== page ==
In May, she ran Propel, a week-long “app-only training program” for 128 people for $480 a person, and she’s gearing up to launch a dating class. the other larger, longer in the fall. Sometimes, she hits faster; in 2021, she offers a one-on-one, 90-minute “decision-making conversation”. People call her to ask if they should propose, if their boyfriend’s libido is coming back, if there is an acceptable way to end the relationship because of the problems. partner’s mental health. She also does some professional training, usually weekly.
Kimberly Baudhuin, 26, who left her consulting job at Bain to become Miss Ury’s full-time assistant, said in a phone interview that before meeting Ms Ury, she felt let down. in front of a crowd of podcasters and influencers and TikTokers claiming to hold the secret of modern-day dating. To Miss Ury, she said, “It’s a tactic. It’s step by step. ”
Ms. Ury told me about a client who went through countless first dates and failed to make a second date. His sense of humor was not found in the women he hung out with, so she helped him tell a story about a summer he spent in college while working in a sausage truck. “It’s not like I said he lied about his height, lied about his age,” she said.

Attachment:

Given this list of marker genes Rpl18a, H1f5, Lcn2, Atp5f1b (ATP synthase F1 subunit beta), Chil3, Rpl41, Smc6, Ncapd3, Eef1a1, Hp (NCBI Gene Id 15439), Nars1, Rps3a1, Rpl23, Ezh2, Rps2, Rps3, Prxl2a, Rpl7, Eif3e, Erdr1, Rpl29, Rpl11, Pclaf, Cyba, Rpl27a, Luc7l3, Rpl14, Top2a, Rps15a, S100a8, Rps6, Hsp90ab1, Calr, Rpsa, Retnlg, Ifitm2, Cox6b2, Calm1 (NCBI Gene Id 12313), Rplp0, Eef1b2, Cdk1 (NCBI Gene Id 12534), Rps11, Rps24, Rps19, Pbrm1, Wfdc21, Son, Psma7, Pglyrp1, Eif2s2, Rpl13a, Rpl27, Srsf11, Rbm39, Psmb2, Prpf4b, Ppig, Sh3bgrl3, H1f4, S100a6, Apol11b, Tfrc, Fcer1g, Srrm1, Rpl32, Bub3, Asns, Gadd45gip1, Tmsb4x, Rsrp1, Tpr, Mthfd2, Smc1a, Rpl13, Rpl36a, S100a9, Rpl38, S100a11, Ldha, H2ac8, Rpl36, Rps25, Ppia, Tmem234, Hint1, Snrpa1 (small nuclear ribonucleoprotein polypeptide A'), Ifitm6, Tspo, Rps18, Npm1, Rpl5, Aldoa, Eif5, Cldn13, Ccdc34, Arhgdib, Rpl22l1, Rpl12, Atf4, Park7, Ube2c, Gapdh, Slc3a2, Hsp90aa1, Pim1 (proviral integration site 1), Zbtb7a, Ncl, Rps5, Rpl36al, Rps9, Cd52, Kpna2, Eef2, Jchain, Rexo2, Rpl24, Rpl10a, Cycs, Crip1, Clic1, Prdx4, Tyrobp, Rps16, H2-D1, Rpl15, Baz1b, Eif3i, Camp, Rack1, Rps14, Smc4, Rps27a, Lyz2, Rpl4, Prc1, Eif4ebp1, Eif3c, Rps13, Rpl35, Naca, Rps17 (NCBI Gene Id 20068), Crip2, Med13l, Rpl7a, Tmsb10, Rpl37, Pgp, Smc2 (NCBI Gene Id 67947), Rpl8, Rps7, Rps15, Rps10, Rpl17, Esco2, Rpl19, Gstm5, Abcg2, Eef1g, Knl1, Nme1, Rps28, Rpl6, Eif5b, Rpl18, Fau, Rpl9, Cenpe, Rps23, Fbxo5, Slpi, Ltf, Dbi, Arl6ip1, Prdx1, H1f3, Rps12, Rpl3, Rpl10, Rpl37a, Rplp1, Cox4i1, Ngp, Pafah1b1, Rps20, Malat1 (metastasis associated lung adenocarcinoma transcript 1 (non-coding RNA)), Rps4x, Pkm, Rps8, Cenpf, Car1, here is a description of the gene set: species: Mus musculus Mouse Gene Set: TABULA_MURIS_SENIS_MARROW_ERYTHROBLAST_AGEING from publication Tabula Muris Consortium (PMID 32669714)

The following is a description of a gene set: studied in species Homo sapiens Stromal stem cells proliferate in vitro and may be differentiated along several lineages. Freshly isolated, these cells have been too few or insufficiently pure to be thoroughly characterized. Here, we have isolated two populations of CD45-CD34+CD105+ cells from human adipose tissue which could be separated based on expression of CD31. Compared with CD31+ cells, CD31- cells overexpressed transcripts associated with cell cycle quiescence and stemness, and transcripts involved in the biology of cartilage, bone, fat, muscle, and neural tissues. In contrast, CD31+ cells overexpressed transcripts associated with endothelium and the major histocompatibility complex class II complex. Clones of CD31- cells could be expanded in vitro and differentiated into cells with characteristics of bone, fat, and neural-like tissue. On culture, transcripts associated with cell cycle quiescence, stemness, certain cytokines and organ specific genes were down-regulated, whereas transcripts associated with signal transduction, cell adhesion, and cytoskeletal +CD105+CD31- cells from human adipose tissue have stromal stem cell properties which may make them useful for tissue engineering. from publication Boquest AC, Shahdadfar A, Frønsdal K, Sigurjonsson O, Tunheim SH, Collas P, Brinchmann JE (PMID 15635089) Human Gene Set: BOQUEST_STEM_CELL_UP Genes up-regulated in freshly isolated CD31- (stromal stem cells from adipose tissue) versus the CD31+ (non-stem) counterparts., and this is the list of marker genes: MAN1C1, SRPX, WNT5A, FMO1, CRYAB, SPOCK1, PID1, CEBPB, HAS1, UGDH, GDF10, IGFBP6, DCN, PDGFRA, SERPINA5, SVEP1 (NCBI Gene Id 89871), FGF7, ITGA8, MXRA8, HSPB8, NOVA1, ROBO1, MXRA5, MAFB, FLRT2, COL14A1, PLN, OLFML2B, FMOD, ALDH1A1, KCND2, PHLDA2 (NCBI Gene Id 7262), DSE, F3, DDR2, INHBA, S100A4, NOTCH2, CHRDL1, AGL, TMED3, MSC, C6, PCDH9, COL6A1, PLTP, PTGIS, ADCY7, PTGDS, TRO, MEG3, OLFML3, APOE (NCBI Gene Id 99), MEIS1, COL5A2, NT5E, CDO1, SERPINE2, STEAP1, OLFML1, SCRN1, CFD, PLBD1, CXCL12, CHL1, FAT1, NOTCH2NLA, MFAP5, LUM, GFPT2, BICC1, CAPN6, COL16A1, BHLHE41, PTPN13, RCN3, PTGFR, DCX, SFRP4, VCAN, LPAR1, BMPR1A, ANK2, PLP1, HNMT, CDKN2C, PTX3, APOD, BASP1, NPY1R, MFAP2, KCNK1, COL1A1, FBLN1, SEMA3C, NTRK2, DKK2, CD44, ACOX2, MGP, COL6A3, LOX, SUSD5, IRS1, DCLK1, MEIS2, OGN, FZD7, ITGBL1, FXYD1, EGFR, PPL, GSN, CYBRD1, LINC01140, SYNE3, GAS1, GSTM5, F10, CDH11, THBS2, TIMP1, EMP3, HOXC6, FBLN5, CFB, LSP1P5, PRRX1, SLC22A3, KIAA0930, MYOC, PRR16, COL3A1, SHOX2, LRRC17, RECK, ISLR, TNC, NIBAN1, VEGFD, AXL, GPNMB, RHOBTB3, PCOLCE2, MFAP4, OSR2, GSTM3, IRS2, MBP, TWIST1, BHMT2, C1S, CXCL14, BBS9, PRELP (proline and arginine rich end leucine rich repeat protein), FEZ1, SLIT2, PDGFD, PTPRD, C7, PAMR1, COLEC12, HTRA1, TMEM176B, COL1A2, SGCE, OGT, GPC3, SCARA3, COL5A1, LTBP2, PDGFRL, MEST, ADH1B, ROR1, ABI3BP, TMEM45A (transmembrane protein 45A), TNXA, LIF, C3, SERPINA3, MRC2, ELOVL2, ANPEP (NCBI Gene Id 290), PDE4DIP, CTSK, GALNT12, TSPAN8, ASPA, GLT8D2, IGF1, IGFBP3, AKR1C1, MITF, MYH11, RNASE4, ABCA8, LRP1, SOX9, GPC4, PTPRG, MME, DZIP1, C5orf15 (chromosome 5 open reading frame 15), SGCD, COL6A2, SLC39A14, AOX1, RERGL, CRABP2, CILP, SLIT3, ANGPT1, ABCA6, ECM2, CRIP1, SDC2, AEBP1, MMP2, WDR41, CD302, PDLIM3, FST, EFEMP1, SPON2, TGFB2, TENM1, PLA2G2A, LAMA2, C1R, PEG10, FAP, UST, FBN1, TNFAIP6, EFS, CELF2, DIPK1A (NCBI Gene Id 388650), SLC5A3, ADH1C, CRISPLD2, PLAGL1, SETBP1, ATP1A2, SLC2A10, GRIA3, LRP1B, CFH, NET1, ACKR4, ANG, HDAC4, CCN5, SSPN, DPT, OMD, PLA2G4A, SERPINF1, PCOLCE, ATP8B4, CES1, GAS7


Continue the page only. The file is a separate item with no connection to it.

She always refers to her gift as “pattern recognition,” the ability to see and aggregate information in someone’s dating history. To that end, she asks her clients to complete a “relationship check,” which specifically lists who they’ve dated, how they met each one, and why their relationship came to be. finished, for Miss Ury to judge. A 35-year-old woman who took Ms. Ury’s class last year said the exercise took her six hours. Ms. Ury’s comments indicate that she tends to date people with “big personalities”.
“I don’t present myself as a guru,” Ms. Ury said. “I tell people: I’m going to create a system that helps you work through your blind spots and change your mind.”
We talked in Blueberry, a purple building with Radish’s kitchen, and Miss Ury was floating like an ant. We went for a walk; she took me on a tour through Oakland streets lined with crop-share signs, while cradling a mug of black coffee that read “Think NEVER AFTER”. Her Crocs made small squeaks on the pavement.
I asked her if she was surprised how much effort her clients put into turning their stories and jokes, their work and their exes’ childhoods into delicious packages. She laughed.
“Dating is a matter of urgency,” she said. “If you’re single and you want to find someone, you’ll do a lot to fix that.”